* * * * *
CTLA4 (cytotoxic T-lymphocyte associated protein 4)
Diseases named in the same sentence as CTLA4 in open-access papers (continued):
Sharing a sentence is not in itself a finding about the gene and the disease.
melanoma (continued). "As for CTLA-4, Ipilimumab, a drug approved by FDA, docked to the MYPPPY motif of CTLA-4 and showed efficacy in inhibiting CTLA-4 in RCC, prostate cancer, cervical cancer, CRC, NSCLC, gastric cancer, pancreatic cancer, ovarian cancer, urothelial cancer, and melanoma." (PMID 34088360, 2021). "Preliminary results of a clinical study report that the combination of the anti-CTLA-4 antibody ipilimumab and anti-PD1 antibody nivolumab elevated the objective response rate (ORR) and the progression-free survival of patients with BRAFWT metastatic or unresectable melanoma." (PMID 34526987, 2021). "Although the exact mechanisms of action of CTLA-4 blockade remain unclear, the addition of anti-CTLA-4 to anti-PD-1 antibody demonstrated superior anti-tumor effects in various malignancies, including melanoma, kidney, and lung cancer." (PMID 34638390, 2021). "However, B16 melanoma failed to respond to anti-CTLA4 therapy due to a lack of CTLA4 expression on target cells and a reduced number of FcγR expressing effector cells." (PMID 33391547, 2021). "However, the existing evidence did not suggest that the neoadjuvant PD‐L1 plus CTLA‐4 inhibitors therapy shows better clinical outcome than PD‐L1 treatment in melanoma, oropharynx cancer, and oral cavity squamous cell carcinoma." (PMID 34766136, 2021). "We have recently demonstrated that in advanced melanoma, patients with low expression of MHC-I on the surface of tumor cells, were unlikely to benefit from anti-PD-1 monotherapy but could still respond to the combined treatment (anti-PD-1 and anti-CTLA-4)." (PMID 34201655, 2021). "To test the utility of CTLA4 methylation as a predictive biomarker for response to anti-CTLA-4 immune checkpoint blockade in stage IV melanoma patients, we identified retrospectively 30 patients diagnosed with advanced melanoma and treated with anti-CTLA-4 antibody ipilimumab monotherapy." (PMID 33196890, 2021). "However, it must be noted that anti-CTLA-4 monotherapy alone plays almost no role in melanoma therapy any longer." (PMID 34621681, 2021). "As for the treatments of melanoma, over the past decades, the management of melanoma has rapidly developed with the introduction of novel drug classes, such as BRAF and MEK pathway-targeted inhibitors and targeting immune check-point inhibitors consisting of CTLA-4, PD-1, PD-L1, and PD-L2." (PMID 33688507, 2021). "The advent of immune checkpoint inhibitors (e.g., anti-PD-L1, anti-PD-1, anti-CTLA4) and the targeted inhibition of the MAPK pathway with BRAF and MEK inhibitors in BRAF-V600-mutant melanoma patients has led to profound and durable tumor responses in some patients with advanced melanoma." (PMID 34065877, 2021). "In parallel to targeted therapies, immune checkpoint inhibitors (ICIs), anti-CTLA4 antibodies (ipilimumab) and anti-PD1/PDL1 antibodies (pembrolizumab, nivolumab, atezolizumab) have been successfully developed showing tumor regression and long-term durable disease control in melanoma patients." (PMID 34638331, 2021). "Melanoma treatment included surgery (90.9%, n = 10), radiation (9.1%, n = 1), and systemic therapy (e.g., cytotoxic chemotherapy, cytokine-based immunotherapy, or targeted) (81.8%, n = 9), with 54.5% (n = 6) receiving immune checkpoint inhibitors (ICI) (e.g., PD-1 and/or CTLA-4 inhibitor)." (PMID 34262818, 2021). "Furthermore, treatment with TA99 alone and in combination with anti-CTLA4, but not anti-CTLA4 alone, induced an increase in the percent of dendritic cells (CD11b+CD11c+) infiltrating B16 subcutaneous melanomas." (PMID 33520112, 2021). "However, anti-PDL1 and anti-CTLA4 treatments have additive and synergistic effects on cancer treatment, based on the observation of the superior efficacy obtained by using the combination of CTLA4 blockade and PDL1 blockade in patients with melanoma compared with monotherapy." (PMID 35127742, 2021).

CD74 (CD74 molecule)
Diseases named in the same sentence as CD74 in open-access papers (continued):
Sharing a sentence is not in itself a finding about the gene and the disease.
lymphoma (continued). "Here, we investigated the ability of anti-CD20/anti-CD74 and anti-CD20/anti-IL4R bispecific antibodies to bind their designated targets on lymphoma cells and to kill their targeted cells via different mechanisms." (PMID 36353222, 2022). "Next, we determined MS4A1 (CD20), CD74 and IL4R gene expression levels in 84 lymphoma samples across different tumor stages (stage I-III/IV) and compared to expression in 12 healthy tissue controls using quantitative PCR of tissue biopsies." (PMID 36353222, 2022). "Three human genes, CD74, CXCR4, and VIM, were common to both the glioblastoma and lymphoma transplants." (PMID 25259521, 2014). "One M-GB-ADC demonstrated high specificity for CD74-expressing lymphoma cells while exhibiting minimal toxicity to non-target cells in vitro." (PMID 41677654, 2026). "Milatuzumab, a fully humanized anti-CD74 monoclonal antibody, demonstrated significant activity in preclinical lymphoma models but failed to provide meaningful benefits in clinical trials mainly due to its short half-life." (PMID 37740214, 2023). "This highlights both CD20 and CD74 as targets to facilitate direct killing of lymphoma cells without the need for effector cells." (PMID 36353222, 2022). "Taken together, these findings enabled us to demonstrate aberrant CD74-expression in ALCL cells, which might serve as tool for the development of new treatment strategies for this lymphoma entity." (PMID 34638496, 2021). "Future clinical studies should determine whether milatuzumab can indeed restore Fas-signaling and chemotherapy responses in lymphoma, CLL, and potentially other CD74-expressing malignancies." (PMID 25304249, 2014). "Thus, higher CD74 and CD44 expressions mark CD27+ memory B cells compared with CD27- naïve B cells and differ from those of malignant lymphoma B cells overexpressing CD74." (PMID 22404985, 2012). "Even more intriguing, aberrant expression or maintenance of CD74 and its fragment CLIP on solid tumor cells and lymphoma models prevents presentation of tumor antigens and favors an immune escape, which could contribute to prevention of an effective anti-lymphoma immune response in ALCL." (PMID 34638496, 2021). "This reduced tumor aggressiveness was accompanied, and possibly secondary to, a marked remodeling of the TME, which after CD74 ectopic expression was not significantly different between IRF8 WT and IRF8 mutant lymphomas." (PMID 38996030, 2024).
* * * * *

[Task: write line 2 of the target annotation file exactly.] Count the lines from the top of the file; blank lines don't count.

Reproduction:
Diseases named in the same sentence as CTLA4 in open-access papers (continued):